Politics & society
EU summit deletes term "rule of law"
Viktor Orban "is no longer held hostage," Politico wrote on its website, citing EU sources. With a last-minute trick, Hungary's prime minister managed to secure an additional 3 billion euros for Hungary from the structural funds of the EU's next seven-year budget.
On the fourth day of the Brussels EU summit, European Council President Charles Michel amended his proposal on the rule of law conditionality to "reflect the concerns of Poland and Hungary," according to Politico's live, minute-by-minute coverage on Monday evening.
New update from Politico
The original proposal stated that breaches of democracy and rule of law could lead to the withdrawal of EU funds from member states. In the early hours of Tuesday, however, Politico published a new update about another, final version in terms of the rule of law mechanism.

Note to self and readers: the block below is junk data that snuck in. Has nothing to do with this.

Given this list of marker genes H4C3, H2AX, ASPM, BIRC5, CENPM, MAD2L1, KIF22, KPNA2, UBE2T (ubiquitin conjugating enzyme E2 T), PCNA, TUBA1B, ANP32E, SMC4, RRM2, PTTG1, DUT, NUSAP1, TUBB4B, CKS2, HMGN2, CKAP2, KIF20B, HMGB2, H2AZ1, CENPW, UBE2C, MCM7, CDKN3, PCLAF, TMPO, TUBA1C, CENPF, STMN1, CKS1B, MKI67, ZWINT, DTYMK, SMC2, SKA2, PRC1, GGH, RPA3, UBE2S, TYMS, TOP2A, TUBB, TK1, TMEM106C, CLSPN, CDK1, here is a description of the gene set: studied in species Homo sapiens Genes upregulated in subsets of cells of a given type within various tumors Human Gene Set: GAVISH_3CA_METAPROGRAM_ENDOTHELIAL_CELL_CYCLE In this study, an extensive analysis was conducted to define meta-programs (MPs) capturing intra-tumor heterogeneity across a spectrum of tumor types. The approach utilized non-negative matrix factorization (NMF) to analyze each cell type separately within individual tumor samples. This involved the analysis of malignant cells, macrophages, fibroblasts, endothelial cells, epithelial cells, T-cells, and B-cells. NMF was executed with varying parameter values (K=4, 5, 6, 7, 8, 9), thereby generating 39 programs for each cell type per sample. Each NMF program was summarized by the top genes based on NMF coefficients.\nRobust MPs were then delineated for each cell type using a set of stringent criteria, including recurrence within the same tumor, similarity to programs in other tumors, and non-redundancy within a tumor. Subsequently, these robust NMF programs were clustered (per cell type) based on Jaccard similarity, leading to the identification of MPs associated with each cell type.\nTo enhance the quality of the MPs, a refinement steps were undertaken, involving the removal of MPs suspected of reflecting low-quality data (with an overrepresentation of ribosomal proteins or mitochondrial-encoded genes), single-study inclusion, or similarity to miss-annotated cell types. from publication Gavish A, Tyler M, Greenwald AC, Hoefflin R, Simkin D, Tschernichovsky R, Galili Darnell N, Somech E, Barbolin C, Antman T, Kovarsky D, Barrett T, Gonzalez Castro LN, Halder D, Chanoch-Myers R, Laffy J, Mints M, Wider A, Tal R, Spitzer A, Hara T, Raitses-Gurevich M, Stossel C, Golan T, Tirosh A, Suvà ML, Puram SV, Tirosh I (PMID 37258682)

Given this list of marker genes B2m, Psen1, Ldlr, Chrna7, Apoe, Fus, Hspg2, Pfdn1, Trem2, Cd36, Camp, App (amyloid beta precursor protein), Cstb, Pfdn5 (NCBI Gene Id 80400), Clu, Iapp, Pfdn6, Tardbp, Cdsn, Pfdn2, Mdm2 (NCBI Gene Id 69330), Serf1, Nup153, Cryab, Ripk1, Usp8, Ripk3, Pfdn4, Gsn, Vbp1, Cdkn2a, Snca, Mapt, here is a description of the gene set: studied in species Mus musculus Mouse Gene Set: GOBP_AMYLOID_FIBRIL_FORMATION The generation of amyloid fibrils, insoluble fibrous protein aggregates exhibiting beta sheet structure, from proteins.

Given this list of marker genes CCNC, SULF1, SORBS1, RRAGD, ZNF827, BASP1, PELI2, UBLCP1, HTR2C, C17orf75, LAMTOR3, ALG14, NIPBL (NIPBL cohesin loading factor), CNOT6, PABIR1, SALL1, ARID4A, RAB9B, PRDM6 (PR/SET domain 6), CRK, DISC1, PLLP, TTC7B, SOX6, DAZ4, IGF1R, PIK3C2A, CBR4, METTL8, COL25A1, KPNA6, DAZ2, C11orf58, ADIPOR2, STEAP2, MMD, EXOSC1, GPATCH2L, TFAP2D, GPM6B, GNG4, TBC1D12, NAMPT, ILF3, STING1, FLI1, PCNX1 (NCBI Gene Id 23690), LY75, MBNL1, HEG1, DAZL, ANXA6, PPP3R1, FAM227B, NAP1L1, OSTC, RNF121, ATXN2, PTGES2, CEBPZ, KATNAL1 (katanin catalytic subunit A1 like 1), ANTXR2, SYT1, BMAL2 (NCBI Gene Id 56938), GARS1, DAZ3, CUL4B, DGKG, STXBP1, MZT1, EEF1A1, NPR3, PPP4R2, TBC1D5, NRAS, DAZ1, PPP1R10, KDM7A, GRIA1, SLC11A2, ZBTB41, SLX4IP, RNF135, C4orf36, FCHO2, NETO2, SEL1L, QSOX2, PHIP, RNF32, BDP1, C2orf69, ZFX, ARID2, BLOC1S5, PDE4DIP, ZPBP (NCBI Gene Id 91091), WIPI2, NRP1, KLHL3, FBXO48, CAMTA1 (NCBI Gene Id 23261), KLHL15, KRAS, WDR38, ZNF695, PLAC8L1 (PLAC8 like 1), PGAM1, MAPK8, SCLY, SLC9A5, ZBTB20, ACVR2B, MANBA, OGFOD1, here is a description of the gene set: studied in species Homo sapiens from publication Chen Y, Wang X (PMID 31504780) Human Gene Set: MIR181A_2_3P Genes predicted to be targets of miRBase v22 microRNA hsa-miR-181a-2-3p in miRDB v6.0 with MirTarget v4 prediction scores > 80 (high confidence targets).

"The European Council underlines the importance of the respect of the rule of law", Charles Michel's Monday proposal reads. However, the passages referring to the rule of law condition have been deleted from the specific description of the payment mechanism.
Law assessment left out of the text
According to Politico, the paragraph calling on the European Commission to carry out an annual rule of law assessment has also been left out of the text, along with the section requesting the European Court of Auditors to report on the member states' use of EU funds.
Asked how Hungary has managed to secure extra money during the talks in Brussels, Viktor Orban told Politico that it was "his secret." "I have some advantage that simply comes from the fact that I'm an old man and this was not my first summit," the Hungarian leader told journalists in Brussels. "Seven years ago I did the same (...) and political experience weighs in heavily, especially in the final moments."